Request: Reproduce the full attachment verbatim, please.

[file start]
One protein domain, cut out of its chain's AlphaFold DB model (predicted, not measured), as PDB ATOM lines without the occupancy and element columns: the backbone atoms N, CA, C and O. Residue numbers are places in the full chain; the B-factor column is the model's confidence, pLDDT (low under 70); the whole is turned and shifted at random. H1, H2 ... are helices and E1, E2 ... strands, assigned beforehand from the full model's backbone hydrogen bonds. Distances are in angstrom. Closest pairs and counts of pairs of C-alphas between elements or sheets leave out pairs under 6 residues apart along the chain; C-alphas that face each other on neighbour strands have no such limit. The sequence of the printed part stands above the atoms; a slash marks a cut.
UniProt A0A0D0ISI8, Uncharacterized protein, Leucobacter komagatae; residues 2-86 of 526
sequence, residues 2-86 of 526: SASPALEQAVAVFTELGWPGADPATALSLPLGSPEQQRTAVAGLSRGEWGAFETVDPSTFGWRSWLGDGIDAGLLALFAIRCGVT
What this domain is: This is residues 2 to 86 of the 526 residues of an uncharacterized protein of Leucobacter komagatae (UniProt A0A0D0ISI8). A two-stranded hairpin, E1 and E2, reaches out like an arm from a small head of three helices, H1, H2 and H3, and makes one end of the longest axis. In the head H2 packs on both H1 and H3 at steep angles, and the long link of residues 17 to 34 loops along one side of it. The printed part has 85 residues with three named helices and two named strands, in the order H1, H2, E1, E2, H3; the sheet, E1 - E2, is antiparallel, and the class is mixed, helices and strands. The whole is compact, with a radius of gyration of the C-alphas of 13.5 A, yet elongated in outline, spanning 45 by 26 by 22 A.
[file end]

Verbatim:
One protein domain, cut out of its chain's AlphaFold DB model (predicted, not measured), as PDB ATOM lines without the occupancy and element columns: the backbone atoms N, CA, C and O. Residue numbers are places in the full chain; the B-factor column is the model's confidence, pLDDT (low under 70); the whole is turned and shifted at random. H1, H2 ... are helices and E1, E2 ... strands, assigned beforehand from the full model's backbone hydrogen bonds. Distances are in angstrom. Closest pairs and counts of pairs of C-alphas between elements or sheets leave out pairs under 6 residues apart along the chain; C-alphas that face each other on neighbour strands have no such limit. The sequence of the printed part stands above the atoms; a slash marks a cut.
UniProt A0A0D0ISI8, Uncharacterized protein, Leucobacter komagatae; residues 2-86 of 526
sequence, residues 2-86 of 526: SASPALEQAVAVFTELGWPGADPATALSLPLGSPEQQRTAVAGLSRGEWGAFETVDPSTFGWRSWLGDGIDAGLLALFAIRCGVT
What this domain is: This is residues 2 to 86 of the 526 residues of an uncharacterized protein of Leucobacter komagatae (UniProt A0A0D0ISI8). A two-stranded hairpin, E1 and E2, reaches out like an arm from a small head of three helices, H1, H2 and H3, and makes one end of the longest axis. In the head H2 packs on both H1 and H3 at steep angles, and the long link of residues 17 to 34 loops along one side of it. The printed part has 85 residues with three named helices and two named strands, in the order H1, H2, E1, E2, H3; the sheet, E1 - E2, is antiparallel, and the class is mixed, helices and strands. The whole is compact, with a radius of gyration of the C-alphas of 13.5 A, yet elongated in outline, spanning 45 by 26 by 22 A.